deValtos wrote:Of course everything is easier in hindsight, but I don't think you need that hindsight to see that to break Contador for 2:21 you should attack him a bit earlier than 3km to go. If the roles were reversed it's not hard to guess what Contador would do, which of course they were on stage 17. I bet when Alberto attacked way out he had no idea if it was going to work or not.
It's the problem with many of these Unipublic brutal MTFs that all the toughest stuff is at the top. Bola del Mundo is, until that last 3km, just the same Puerto de Navacerrada that has been in use for decades. Contador grew up climbing that. It's a risk to make the attack before then, especially for somebody like Purito who needs the steep gradients to make some separation. For the epic duel tag it got given, Mosquera only attacked Nibali at the Puerto de Navacerrada and it was only that last few, steep kilometres where the duel took place. Sure, Mosquera had much less time to make up than Purito did, and for that reason you could argue Purito had nothing to lose and should have gone for it earlier, but when all the difficulty is in the final few kilometres we should never be surprised when the riders leave it to that. Especially as unlike Contador, Rodríguez isn't the kind of guy that can keep a gap with his TT skills when they go several climbs out, so he couldn't have gone from Cotos (counterargument: Menchov was in the break, could have waited for him. Counter-counterargument: while Menchov had the strength on the day, Katyusha's domestiques had been pulling the péloton for two weeks before the Saxo ambush so may not have been able to provide enough assistance to make it hard before then).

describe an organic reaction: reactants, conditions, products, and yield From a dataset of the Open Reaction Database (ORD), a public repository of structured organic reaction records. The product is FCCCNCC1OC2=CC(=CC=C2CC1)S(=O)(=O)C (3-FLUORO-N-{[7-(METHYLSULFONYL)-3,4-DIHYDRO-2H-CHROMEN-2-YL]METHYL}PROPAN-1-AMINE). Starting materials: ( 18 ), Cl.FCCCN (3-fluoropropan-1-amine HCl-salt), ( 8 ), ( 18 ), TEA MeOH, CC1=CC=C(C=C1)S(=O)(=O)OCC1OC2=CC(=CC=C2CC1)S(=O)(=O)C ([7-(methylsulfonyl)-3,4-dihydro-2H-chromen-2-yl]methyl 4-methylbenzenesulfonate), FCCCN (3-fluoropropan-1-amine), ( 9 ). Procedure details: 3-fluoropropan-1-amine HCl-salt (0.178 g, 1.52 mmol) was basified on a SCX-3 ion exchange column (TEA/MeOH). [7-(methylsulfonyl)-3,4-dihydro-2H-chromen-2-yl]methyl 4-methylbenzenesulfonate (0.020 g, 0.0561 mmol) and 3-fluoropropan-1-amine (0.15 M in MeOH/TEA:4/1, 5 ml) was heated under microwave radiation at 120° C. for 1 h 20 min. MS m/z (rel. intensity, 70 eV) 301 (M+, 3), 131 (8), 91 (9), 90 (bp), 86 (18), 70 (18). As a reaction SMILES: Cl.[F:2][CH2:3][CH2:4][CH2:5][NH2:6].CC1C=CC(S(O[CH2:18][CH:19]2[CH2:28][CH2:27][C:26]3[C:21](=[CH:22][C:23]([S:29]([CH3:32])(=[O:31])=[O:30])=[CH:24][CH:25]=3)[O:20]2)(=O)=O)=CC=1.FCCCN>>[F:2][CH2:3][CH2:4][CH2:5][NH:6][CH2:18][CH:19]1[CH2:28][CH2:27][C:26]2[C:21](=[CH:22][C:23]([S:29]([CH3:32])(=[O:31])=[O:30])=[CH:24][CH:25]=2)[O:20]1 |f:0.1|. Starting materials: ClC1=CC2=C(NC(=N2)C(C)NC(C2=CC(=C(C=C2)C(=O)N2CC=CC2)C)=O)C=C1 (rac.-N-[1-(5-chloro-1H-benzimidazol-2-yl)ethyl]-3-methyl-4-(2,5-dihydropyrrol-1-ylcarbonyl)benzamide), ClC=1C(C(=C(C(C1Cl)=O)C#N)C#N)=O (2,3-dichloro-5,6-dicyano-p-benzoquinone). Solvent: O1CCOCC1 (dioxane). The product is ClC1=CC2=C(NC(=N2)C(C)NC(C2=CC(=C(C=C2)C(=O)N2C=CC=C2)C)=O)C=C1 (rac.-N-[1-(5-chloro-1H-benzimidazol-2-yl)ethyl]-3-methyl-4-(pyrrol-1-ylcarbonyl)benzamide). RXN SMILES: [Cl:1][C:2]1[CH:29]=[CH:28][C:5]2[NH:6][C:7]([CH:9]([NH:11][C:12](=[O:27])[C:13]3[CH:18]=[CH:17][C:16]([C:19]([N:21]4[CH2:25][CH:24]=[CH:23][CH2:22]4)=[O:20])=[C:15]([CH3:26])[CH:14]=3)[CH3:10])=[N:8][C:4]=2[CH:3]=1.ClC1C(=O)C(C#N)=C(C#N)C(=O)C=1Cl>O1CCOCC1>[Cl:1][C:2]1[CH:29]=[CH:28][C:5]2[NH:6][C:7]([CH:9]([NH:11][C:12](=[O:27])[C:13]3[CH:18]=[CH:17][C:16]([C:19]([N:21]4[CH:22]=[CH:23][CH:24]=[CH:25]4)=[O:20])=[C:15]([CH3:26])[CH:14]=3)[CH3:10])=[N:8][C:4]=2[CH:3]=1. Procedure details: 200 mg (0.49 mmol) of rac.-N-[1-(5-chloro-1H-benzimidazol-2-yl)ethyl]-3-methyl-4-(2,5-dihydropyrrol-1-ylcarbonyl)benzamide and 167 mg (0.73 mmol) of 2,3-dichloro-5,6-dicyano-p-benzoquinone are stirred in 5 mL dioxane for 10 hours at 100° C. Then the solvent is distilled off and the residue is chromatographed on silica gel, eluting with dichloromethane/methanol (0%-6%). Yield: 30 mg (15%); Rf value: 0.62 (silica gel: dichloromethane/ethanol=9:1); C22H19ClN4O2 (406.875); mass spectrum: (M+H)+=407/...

Rodríguez attacks plenty: within his range for attacks. He perhaps lacks the confidence to make attacks from greater distance on uphill or mountaintop finishes
. However, wins like Lombardia, or even more so his win into Orio in País Vasco 2010 when he crushed the field on the Alto de Aia twice, show that he's far from immune to going when there's still plenty of work to be done. If anything, Rodríguez' reputation is being hurt by some seriously crappy course design. If Unipublic will persist in designing routes with few climbs on the course until the end (so no opposition will be tired before the final climb) and putting these short to mid length climbs with super steep final 2-3km, then of course Rodríguez will continue to win races by sitting in until the final 2-3km and then attacking for the win. It's the best strategy for him. I just feel that too many courses of late have meant this strategy is easy enough for him to implement, so he has started to forget about other options.